Prayer — The Best Self-Care for Parents

To parent effectively, we’ve got to take care of ourselves. How do we do this … and find the time?

By Marjorie F. Eddington

Categories: Family, Guidance, Power of Prayer, Sermon on the Mount

As parents, it’s highly important to take time to center ourselves so that we can take care of our children. Many experts recommend meditating, spending time in nature, or finding some mindful practice that will help rejuvenate and fill us with all good thoughts.

Jesus has the best answer: daily prayer done quietly and alone. Eugene Peterson paraphrases Jesus’ words found in the Sermon on the Mount this way:

“Here’s what I want you to do: Find a quiet, secluded place so you won’t be tempted to role-play before God. Just be there as simply and honestly as you can manage. The focus will shift from you to God, and you will begin to sense his grace.” (The Message, Matt 6:6)

Now the King James Version translates finding a “secluded place” as going into a “closet.” More modern versions usually say “room.” The concept of a closet is actually quite wonderful. The closet is full of supplies, full of everything we need. So when we go into our prayer closets, we’re going into a place that has everything we need.

I also love the concept of being honest. When we’re with God, we don’t have to make a show; we can drop all pretenses. We don’t have to pretend that we’ve got it all under control. Indeed, God’s in control. God knows us, our real selves, as wholly good. What a gift we give ourselves to listen to what God is telling us, how God is parenting us, directing us, protecting and loving us and each family member. To feel that unconditional love that God is giving us changes our moments and our days and our lives.

And that’s what our children need—to feel our unconditional love, to know that we’re there for them to help them navigate the unknown, just the way God is there for us, directing us through unknowns of parenthood (which is pretty much most of the time). They need our gentle guidance—not frustrated, scattered, or upset reactions, not screen substitutes.

So we have to show up to our appointment with God. We have to go into the closet, room, or quiet place by ourselves with God. Often, that’s most of the battle—just showing up. It seems that there are so many other things that take priority. So what can we do? Here are some ideas:

Spend five minutes alone with God everyday before the kids get up, before the house gets noisy. Without any agenda, just listen to God until you feel God’s presence in your hearts and lives.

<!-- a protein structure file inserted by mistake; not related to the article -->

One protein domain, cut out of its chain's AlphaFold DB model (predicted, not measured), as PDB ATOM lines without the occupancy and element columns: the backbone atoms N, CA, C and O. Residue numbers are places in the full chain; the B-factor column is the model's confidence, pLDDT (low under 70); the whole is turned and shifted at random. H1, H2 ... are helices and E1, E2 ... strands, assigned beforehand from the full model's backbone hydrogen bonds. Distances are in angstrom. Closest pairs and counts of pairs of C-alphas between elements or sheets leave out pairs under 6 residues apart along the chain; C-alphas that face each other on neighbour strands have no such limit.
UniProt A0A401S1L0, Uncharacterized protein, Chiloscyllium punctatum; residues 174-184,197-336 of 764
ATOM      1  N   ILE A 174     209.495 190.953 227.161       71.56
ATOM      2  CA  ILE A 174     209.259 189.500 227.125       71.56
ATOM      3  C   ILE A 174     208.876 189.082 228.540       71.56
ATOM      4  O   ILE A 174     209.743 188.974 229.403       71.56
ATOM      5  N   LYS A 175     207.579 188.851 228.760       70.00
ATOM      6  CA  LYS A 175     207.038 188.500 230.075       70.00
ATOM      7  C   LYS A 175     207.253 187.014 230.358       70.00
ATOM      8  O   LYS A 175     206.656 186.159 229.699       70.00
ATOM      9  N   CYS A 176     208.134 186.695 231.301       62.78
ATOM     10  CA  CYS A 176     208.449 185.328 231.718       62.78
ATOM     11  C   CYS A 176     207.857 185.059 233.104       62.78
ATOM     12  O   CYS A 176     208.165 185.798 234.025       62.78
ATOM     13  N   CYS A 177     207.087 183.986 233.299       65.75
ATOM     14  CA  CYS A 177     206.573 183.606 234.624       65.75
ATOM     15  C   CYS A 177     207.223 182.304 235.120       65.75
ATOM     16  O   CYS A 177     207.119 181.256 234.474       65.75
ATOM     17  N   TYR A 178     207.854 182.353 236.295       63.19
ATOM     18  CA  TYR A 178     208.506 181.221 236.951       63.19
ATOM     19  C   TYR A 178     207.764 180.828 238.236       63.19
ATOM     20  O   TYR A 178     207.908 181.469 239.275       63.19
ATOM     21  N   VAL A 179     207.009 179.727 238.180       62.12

Set reminders on your phone every hour with messages that help you reconnect with God and center yourself. I have been doing this and loving it! For example: Smile and appreciate each family member. God is in control of my family and me. Be in the present. Laugh and enjoy. Check in with God. God is equal to every emergency. And then, as an extension of this, find space to be by yourself with God throughout the day.

Have God time with the children in the morning before school. This may feel really rushed, especially if they wake up late. But even if it’s just five minutes, God-time, prayer-time, as a family does so much to secure individual and family success. Open a passage in the Bible and talk about it. Pick a quality of God to express that day. Appreciate each family member.

Take time to be still with the children or the family. Recently, I challenged my 5-year-old to be still. So he wanted our entire family to sit down before bed and practice stillness. It was challenging … and rewarding. We listened for God’s peace and then went around and said what we were grateful for that day. What a beautiful way to end the day—worthy of putting into regular practice.

Gratitude is a form of prayer. Prayer doesn’t have to be complicated. It can simply be an affirmation of God’s presence working in our lives. It can be listening to God. It can be holding onto a simple truth about God and God’s view of us—it’s all “very good.”

Just praying to find out more about God brings blessings to us and our family. It’s a gift we give ourselves—to sense God’s grace amidst our hectic lives, and then to walk with grace during our days, to talk with grace to our children or spouse, to clean and cook and chauffeur with grace. Grace—that can be found in a moment and in a “secluded space” filled with the presence of God.